Oh my, only 14 days to go until — the White Album?

Two weeks to go and counting. Hey, y’all, it’s time to get your Christmas Mojo working. For those readers who are concerned, I think I’m doing a pretty good job keeping up with my holiday obligations this year. Keep your fingers crossed.

Believe it or not, one of the Christmas presents being talked about for me this year is the 50th anniversary edition of “The Beatles” — aka, the White Album.

I really have to scratch my head and ponder the 50th anniversary part. How could so much time have gone by so fast?

I’m not going to say it seems like yesterday — that wouldn’t be true — but 50 years? OMG.

I’d pretty much moved on from the rock and roll thing by Nov. 22, 1968 when the White Album saw release. Of course, I had every Beatles album that had been released plus a bunch of picture sleeve 45s (most of them I sadly gifted to an old girlfriend).

As a musician, I always found myself more attracted to the British Parlophone releases than the American ones. I had the address of a little record store in London where I could get the records.

Back in those days I’d send them a cashier’s check (in English denominations) and they would send me a record in return. The records took weeks to arrive — London to New York by ship, and then by parcel post across America, but I was happy to hear the English releases because they weren’t drenched in reverb like the American ones. They also contained 14 songs rather than 11. I still believe the English releases are superior and unless you’re buying the Capitol reissue CDs, the English mixes are what’s available today.

Honestly, I don’t remember asking my mother for a copy of the White Album for Christmas, but I’m sure I must have. Long-playing records were $3.99 in those days and this double album cost about $8. A fortune for a record.

Since June 1968 (when I graduated from Fresno High School) I’d been hanging out in the coffee houses, both feet stuck firmly in the folk music thing. I was all acoustic all the time by then, and the idea of playing an electric guitar never crossed my mind. Heck, I didn’t even play with a flat pick because I was learning finger-style guitar.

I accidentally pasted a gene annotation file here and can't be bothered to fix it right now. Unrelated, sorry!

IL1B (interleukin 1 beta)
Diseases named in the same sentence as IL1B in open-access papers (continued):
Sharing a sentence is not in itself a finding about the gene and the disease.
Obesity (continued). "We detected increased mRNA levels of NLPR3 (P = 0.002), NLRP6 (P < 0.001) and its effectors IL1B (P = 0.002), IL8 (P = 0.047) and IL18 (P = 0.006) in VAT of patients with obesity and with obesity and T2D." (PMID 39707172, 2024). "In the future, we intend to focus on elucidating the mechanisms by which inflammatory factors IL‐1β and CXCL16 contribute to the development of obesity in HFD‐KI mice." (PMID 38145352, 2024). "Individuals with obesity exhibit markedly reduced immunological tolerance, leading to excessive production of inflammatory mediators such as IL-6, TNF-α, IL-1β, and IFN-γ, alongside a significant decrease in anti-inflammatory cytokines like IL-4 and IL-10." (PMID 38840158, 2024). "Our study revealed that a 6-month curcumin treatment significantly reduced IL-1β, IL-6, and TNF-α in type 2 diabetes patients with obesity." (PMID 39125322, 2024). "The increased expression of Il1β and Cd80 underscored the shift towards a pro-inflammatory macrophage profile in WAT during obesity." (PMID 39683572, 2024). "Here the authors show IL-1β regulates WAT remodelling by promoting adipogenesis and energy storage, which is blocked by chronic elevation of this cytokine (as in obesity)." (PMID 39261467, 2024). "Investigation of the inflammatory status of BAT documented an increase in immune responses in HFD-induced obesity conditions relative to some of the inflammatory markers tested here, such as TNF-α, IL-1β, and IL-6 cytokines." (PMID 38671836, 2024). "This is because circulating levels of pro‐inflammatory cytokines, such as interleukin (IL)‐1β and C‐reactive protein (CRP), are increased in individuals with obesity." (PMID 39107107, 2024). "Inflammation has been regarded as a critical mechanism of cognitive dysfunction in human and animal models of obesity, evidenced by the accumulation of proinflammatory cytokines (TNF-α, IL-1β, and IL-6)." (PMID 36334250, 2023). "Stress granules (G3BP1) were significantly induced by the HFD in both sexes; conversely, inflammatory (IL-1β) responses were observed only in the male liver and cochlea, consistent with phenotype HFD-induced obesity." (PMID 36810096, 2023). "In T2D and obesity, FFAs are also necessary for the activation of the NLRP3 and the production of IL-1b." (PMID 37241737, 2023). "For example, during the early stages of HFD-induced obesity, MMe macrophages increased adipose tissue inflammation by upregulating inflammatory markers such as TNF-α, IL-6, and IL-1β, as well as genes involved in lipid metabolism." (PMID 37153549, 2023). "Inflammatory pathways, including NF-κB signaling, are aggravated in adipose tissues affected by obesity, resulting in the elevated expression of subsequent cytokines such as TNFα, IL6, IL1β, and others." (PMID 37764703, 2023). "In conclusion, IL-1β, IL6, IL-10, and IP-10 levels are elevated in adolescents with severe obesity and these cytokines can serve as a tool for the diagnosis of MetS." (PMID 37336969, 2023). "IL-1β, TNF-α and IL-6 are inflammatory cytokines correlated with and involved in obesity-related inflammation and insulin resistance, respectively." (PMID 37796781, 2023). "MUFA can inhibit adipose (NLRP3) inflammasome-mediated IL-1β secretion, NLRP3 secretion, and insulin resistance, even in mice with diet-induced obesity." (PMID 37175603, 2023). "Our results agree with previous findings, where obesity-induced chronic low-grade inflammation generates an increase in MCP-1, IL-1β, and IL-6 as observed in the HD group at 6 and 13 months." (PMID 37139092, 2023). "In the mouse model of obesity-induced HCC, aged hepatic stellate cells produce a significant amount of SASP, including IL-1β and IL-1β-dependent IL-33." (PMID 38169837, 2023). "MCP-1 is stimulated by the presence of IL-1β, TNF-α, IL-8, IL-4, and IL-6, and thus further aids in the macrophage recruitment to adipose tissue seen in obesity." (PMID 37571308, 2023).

But having said all that, I do remember getting the double album for Christmas. We still lived in that old, two-story farmhouse on Van Ness Avenue in Fresno. I’ve always considered that my childhood home. I think my brothers and sisters would agree with that assessment.

I promptly took the White Album (the original pressing with the rubber stamp number on the cover — I still have it) to my bedroom at the top of the stairs and listened to it front to back as my mom and my sisters made breakfast for the family. I remember my favorite song initially was “Everybody’s Got Something To Hide Except For Me And My Monkey,” as weird as that sounds. It was the laughter that got me. Too much fun.

And I quickly adapted “Dear Prudence,” “Blackbird,” “Piggies,” “Rocky Raccoon” and “I Will” into my folksy repertoire.

But what’s most interesting to me about the White Album’s 50th anniversary reissue is the inclusion of the Esher Demos, frequently called the White Album unplugged — a series of mostly acoustic demos of most of the White Album’s songs recorded at George Harrison’s house in the Surrey suburb of London. I’ve heard those recordings, of course, but as bootlegs. Now they’re finally available as a studio quality release. Could be interesting.

So, in a couple of weeks I may have a flashback to a Christmas 50 years ago — a time when my parents and my brothers were still alive, a time when we kids were kids, a time when we all naively believed our course was firmly set and our lives could never, ever change.

But alas, that was then, and this is now, half a century later. Let me encourage you to cherish your holiday celebration with your family and friends this year. May you look back 50 years on and remember the day fondly as I do now. Oh, what I would give to share just few moments of that day again — the sights, the smells, the sounds, the fellowship of the people I love most dearly inside that big old house we called home.
Merry Christmas, everybody.